So, my first review in several months. It’s been a busy start to 2015. However, I have managed to fit the odd book in, here and there. I have a glut of reviews to post this week, so let’s begin with a story that goes outside of my normal ‘preferred’ genres. For me, one of the trickiest genres to produce creative material for is the Western. Films are usually hit and miss, TV shows very rarely attempt it and writing? Well, it takes some skill to pull it off. When Coyote: The Outlander came across my radar, a western that skews steam punk and science fiction into its narrative core, I was intrigued. I had read Chantal Noordeloos before, so going into this book was an experience before I even turned the page. I was excited on a rare day off. She does horror effortlessly…so how could she fare in this combined genre territory?
The good news? She does brilliantly. Within the first chapter, I was hooked. Coyote, the namesake of the book, is a female bounty hunter in a very male orientated age. Transcending the Wild West with her best friend and comrade, Caesar, the duo are at constant battle with ‘Outlanders’, a species of enemy from a different dimension. Gaining access to Earth via ‘rips’, a portal between worlds, The Outlanders provide Coyote with a daily, more supernatural challenge and, in my opinion, something unique to the story. Unpredictability.
The problem with combining genres is cliché. It’s so easy to fall back on them if you make an effort to merge two very different genres, both of which have a dedicated following. Chantal, wisely, does not do this in Coyote. Sure, she throws in the battle of her fellow men – those who take offence to a woman and an African American (Caesar) muscling in on their bounty hunter patch and finances, a normality for the time and setting – but Chantal does this with brazen aplomb. The dialogue is witty, seamless and actually helps develop the characters before you. Coyote is the ultimate smart mouth, a woman with pure confidence behind her firearm, but with doubt, demons and insecurity in her personal life, away from the hunt. Caesar is the quiet, brooding sidekick who is the Yang to Coyote’s Ying. As a duo, they rival Butch and Sundance for one of the more memorable western couples in recent years.
Then, there is the unpredictability. This comes, mostly, in the form of the Outlanders. The duo’s mission takes them on various adventures – finding a particle gun, facing up to various cowboys, an excellently written ‘trip’ sequence within an Indian camp – which not only bring you along as a third person (it’s almost as if you’re sitting on a horse right next to them), but also help expose the characters. Coyote and Caesar, and even the supporting cast, have a rich and varied history, one that is explored in pain staking detail. To reveal that now would ruin the experience for you. Then there is the steam punk element. Robots, steam powered vehicles, firearms that just don’t exist in the Wild West – yet they fit. Chantal doesn’t overexpose this tricky sub-genre, more teasing us then drowning us in the technology which, in all honesty, could have ruined the story. It’s a true testament to the ability of the writer, one who has done her research.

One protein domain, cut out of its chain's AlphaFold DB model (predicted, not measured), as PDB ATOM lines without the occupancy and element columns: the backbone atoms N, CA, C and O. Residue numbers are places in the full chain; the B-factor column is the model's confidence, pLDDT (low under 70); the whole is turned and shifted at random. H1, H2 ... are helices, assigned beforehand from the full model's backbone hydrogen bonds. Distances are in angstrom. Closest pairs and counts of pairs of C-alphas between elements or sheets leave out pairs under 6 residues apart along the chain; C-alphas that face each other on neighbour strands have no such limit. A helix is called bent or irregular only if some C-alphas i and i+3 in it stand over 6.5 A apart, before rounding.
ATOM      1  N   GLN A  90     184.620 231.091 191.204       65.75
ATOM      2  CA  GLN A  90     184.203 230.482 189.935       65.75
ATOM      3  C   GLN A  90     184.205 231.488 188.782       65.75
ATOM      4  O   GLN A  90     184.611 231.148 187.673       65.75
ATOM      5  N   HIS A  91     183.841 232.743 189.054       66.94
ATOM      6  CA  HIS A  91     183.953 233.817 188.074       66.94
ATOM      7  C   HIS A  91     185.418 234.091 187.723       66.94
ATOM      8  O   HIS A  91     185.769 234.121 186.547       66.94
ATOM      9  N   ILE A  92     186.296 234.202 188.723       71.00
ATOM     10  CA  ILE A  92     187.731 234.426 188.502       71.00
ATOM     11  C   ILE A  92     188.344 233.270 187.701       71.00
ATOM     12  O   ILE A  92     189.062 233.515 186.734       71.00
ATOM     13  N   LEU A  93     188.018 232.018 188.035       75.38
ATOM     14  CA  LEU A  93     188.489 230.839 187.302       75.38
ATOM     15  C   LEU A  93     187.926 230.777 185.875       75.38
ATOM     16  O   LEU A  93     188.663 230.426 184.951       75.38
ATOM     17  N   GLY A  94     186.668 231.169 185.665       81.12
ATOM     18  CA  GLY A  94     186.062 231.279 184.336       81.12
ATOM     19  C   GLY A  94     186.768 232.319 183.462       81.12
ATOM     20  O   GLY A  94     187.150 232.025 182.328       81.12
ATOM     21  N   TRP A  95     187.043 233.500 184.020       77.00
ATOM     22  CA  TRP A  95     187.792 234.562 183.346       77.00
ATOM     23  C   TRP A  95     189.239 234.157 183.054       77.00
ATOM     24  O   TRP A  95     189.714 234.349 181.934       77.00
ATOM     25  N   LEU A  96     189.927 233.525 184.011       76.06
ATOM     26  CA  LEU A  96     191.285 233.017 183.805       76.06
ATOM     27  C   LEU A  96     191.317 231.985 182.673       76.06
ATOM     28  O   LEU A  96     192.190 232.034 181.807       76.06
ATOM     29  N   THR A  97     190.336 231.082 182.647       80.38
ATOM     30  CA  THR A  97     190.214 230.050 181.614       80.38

Which is the biggest pro of all: This story is a character piece. Yes, we have robots, non-stereotypical characters and monsters from another world, but they are background elements, plot devices used to put our characters in perilous positions. Chantal sprinkles a little horror on the proceedings here (a ‘rip’ opening in a cornfield is a particularly gripping scene) and takes our characters to the edge of darkness. The history of these characters is also gradually explored, which comes full circle in their motivations. The unpredictability of the set pieces makes you fear for the characters on every turn. This is a result of the rich character development. By the 30% mark, you feel you’ve known Coyote and Caesar for years, like old friends. This knocks C:TO up a level, bringing you into their world, which keeps you turning the pages.
Is the story perfect? No, but it’s not far off. True, the odd character is a bit 2-D – which is always a risk in a Western backdrop – and the odd mission seems a little unnecessary. Sometimes, you just wish Caesar would say a little more. But, this is a first chapter in a (hopefully) long and prosperous series. These niggles can be ironed out in further, more extensive chapters. Jack Reacher and James Bond weren’t nailed on their debut, so the writer has nothing to worry about. The characters are just finding their feet and they’ve hit the ground running in style. Coyote: The Outlander is a solid piece of entertainment, combining genres effortlessly to create a unique and very enthralling tale of death, revelation, self discovery, and technological uncertainty. We also get a sexy, sassy, bad-arse heroine, the best sidekick since…well, take your pick, and a universe with unlimited potential and intricate characters. The Outlander is a first, solid chapter – bring on the second, third and fiftieth. Recommended.